A Catholic elementary school in Des Moines plans to start offering a program next year where all the lessons will be taught in Spanish. The principal of St. Anthony’s School, Joe Cordaro, says they’ll begin the “Spanish Immersion” program with one kindergarten section.
Cordaro says the students will go into the classroom and 90% of the day their teacher will speak Spanish to them. He says the will primarily be learning words and phrases and he says the theory is that after five years of school, the kids will be fluent in Spanish and English. Cordaro says they feel this is the best way to teach kids another language.
“We’ve tried to do the before or after school Spanish program, we’ve tried to do the recess, some schools have even tried to do classes. And even the high school has still tried to do it on a regular teaching basis, it just doesn’t work,” Cordaro says. He says the other programs take too much time, but he says by just being in the classroom and immersed in the language, they will learn it.
Cordaro says the teacher will use the exact same curriculum as the other second of kindergartners. He says the idea for the program came from the only other such program in the state at Our Lady of Guadalupe in Dubuque. Cordaro says the Dubuque program started with a class of 14 kids seven years ago, with one class of English and one class with the Spanish immersion. He says seven years later the program is housed in its own building and has grown from one section of kindergarten to two sections of grades pre-kindergarten through fifth grade with waiting lists.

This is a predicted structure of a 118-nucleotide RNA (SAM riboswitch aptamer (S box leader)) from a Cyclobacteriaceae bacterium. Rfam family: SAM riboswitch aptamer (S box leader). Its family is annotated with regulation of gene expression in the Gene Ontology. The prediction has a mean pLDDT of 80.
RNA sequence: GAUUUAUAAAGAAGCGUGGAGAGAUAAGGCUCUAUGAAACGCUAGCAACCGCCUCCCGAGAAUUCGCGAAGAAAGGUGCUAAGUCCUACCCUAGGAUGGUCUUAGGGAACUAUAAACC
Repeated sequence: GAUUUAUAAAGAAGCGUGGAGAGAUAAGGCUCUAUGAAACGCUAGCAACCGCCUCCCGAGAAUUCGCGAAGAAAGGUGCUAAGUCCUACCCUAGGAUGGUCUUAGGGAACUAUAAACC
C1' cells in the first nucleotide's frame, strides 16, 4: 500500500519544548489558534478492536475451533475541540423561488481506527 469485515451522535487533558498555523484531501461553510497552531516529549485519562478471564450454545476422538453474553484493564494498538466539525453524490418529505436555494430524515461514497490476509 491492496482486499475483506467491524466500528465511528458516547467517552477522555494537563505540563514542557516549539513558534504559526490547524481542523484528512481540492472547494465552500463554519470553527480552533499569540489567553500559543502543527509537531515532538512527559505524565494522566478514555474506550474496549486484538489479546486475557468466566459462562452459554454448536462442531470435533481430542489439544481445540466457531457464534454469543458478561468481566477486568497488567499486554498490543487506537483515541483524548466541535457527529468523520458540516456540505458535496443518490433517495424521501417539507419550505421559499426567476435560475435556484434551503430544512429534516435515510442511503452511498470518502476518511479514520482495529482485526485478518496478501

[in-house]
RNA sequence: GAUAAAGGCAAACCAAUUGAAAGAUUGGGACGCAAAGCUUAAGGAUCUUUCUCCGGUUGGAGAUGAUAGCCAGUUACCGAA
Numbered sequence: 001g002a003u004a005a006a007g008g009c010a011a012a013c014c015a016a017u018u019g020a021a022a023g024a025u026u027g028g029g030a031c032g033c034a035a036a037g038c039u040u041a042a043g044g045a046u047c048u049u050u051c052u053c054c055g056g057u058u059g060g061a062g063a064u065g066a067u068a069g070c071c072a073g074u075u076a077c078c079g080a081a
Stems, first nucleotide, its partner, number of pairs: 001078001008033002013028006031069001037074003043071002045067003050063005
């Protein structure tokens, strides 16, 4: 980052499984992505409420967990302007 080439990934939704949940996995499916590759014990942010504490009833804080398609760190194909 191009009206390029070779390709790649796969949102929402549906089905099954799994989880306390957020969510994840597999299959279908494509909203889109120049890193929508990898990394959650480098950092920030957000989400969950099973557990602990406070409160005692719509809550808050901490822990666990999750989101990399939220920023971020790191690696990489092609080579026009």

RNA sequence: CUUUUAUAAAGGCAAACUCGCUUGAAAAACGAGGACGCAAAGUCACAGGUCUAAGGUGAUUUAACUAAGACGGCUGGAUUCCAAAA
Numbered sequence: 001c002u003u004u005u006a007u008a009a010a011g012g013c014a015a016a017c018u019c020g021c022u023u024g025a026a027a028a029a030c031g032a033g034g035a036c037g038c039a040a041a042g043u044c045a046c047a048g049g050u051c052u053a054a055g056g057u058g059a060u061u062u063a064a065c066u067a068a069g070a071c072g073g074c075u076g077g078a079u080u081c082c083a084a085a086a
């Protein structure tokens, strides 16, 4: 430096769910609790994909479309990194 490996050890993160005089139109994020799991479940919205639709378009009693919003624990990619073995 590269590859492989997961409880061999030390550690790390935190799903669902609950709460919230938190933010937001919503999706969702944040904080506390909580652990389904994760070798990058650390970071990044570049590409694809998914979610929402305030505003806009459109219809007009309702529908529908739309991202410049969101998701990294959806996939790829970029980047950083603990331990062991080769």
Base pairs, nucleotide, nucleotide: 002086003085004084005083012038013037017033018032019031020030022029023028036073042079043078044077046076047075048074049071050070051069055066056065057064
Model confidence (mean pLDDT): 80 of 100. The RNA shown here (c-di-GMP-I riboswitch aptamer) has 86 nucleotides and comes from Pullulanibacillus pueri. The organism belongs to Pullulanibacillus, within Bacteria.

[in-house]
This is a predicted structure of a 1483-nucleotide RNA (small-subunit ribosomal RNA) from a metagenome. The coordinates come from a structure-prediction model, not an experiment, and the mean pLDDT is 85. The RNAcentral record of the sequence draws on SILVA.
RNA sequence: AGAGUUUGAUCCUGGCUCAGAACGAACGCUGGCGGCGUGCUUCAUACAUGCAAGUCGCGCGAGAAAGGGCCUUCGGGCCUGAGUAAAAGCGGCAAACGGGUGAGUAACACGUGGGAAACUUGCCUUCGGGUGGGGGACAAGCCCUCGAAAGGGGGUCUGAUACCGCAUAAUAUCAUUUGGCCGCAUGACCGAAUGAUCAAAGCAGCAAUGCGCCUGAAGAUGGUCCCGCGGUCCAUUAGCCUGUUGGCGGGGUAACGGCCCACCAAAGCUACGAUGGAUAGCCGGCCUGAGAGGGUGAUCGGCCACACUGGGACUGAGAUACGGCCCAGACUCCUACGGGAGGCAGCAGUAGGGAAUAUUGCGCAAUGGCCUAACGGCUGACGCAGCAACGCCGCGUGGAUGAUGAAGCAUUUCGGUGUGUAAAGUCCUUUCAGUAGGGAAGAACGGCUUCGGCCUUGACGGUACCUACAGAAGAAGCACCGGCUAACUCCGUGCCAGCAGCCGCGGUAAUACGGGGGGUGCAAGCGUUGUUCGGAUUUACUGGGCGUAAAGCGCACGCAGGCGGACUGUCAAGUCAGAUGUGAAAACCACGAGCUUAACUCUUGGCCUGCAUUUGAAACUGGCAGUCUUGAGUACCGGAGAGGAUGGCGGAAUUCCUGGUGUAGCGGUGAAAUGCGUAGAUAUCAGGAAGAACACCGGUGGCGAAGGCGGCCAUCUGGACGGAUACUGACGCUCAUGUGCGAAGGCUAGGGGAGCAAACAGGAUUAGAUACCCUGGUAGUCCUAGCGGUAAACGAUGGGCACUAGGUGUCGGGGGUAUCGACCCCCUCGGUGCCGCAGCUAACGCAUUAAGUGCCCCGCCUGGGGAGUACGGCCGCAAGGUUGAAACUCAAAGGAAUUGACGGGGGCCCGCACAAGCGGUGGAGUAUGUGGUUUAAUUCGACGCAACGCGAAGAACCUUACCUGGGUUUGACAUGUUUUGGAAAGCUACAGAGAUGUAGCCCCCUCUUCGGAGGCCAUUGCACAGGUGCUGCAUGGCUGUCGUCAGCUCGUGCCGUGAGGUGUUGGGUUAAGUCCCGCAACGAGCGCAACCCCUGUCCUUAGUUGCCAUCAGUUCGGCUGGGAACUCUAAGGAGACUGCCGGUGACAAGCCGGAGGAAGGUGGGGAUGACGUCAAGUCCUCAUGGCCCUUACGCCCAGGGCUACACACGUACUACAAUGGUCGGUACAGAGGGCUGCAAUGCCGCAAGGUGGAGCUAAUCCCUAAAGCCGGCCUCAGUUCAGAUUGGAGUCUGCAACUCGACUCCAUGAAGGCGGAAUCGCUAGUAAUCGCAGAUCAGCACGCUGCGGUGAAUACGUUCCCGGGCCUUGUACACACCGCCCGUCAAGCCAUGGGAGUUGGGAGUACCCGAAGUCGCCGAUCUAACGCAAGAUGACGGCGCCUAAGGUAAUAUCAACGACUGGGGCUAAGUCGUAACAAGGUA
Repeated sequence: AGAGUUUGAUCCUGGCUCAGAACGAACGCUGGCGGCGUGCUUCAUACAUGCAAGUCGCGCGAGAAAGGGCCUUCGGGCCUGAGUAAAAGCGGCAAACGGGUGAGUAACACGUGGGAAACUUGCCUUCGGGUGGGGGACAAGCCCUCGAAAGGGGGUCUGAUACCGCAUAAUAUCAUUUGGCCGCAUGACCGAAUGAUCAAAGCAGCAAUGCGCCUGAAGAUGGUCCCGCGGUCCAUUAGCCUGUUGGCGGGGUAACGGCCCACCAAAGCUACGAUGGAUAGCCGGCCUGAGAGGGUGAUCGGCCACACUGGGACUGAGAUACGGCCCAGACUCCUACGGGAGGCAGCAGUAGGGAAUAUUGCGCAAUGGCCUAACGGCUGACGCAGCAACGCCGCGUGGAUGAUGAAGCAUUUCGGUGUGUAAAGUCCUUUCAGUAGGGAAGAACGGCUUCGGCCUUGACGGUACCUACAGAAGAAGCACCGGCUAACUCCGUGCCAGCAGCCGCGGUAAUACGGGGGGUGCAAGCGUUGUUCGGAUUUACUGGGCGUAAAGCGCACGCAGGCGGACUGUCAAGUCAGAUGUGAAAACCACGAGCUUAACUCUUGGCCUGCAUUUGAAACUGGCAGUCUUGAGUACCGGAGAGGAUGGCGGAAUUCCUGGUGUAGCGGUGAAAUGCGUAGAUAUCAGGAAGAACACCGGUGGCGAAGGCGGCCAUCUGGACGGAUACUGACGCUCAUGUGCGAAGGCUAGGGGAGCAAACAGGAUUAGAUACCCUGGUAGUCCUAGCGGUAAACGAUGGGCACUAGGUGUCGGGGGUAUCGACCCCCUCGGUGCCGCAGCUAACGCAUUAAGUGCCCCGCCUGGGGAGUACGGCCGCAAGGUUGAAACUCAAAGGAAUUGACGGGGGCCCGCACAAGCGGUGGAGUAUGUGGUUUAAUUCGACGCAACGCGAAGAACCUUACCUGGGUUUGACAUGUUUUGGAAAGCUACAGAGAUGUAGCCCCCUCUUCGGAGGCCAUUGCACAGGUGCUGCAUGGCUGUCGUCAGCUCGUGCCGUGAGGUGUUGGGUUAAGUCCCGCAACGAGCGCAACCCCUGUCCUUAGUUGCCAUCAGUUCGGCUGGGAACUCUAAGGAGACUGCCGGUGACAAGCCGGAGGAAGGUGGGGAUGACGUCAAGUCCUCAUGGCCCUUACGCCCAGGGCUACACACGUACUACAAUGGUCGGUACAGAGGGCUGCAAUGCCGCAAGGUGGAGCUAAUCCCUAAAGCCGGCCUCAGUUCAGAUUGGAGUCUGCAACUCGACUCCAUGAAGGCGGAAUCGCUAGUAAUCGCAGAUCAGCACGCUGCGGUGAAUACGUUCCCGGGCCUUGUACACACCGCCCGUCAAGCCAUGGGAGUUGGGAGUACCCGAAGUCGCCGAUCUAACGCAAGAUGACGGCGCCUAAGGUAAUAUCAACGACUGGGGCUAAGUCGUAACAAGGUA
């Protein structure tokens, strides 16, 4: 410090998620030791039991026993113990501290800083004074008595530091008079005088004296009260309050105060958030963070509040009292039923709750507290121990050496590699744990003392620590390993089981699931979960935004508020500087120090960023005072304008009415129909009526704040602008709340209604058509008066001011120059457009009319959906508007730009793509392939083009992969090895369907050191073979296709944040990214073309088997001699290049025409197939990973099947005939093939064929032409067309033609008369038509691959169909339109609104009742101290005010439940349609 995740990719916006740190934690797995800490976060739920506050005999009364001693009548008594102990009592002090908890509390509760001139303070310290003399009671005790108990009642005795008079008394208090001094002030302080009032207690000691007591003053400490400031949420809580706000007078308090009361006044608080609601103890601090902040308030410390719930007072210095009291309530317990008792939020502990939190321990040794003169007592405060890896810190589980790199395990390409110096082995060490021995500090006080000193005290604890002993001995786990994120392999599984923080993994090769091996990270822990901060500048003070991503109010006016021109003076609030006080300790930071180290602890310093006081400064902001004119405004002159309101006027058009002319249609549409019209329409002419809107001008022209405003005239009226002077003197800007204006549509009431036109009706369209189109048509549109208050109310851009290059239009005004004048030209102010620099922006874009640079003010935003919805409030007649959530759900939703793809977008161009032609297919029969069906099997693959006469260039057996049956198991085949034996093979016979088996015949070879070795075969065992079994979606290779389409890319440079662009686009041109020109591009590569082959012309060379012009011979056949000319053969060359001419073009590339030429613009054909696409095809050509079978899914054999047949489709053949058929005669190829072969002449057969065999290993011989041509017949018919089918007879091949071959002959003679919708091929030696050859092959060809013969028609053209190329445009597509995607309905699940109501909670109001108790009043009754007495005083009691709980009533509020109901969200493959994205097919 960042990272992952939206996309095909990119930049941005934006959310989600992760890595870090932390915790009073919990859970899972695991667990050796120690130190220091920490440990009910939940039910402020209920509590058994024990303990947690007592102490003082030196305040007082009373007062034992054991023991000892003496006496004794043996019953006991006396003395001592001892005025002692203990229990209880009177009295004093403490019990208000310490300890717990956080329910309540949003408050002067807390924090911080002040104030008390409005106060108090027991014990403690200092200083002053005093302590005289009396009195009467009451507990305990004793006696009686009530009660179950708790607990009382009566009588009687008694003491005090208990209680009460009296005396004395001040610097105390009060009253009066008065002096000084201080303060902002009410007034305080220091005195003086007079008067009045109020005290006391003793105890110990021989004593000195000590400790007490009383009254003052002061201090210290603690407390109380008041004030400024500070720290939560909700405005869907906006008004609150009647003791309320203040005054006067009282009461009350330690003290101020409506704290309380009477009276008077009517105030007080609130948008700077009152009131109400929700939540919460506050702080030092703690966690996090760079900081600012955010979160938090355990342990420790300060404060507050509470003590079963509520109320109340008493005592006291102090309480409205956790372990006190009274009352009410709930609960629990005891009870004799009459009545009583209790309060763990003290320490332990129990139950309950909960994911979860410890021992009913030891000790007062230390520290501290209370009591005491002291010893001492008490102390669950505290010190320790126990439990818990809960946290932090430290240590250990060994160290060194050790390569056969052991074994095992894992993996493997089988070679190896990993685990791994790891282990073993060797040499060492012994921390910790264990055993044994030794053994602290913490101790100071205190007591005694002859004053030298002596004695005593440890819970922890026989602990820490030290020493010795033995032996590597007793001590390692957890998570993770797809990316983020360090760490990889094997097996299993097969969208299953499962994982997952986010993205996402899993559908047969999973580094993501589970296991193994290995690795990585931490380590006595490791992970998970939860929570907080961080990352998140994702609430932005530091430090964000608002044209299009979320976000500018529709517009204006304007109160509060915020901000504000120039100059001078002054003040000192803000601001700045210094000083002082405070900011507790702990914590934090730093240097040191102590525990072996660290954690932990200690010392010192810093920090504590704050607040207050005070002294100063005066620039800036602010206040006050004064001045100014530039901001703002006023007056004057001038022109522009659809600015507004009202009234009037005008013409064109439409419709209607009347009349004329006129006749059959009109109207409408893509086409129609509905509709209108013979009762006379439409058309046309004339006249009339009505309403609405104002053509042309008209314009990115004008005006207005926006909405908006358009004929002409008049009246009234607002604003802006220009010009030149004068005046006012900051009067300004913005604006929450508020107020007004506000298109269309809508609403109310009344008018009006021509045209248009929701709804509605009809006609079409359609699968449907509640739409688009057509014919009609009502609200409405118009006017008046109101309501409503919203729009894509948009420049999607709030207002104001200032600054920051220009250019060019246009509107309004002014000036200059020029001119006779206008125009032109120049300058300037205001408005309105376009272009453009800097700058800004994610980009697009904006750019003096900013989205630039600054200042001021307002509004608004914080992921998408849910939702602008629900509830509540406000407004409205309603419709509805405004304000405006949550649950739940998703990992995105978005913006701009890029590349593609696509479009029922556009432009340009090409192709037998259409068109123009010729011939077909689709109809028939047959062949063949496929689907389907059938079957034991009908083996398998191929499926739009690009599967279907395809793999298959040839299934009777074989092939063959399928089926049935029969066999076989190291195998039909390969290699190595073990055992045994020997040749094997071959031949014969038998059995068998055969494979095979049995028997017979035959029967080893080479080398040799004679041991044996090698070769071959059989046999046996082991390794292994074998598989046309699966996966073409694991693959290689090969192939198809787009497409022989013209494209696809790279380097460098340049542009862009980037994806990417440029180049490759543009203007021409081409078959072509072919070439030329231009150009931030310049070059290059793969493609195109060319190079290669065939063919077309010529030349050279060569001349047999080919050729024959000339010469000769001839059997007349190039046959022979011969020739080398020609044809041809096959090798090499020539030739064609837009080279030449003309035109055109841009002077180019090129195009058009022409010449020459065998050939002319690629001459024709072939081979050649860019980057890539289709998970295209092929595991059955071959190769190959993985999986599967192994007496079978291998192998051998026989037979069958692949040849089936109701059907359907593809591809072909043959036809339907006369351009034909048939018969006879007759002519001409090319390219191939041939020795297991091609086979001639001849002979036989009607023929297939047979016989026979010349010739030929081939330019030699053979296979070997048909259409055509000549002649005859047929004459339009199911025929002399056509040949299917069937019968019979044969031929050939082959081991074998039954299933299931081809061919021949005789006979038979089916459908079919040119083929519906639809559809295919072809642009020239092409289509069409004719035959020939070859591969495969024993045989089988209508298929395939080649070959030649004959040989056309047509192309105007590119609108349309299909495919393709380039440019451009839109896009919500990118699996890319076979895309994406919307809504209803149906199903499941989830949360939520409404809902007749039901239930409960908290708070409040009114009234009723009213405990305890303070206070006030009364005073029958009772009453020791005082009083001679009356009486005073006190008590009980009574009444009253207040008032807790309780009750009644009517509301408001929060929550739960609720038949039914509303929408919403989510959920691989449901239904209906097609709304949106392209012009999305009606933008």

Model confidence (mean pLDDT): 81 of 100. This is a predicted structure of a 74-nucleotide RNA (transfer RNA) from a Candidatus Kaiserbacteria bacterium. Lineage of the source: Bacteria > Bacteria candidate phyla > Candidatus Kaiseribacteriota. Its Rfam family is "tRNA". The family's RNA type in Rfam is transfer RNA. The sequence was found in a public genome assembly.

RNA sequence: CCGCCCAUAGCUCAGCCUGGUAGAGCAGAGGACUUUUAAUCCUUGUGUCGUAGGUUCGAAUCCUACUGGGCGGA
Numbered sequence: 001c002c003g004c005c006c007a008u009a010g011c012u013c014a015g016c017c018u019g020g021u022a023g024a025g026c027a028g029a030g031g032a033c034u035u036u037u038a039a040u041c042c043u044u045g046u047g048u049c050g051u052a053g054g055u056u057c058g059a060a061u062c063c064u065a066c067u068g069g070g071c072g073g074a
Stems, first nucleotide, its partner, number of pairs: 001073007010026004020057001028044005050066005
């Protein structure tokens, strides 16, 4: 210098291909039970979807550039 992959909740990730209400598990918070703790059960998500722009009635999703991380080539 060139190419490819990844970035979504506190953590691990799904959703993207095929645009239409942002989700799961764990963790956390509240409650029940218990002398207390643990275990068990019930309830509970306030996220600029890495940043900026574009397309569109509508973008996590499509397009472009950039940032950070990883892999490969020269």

“So we know it is very popular, we know that the effects are very positive, so we’re just trying to replicate something that’s maybe there, and who knows where this will go,” Cordaro says. Iowa has a law that says English is the official state language, and Cordaro was asked about possible criticism over the Spanish immersion program. He says Mandarin Chinese is the number one language spoken in the world, but that didn’t seem like a practical second language to teach.
“This seems to be a logical place to go, only because it meets some needs,” Cordaro says, “now kids can go out of the building after they’ve…become fluent, and speak and practice the language. It would be hard to say, to do that about Mandarin Chinese or Arabic. It’s just a matter that this is a good time and place for it.” The program will begin in the fall of 2010 at the southside school.
Cordaro says the classes are capped at 28 students for each section. The Des Moines Diocese says it serves more than 6,300 students in its 17 Catholic schools. For more information, go to www.dmdiocese.org and click on the schools link.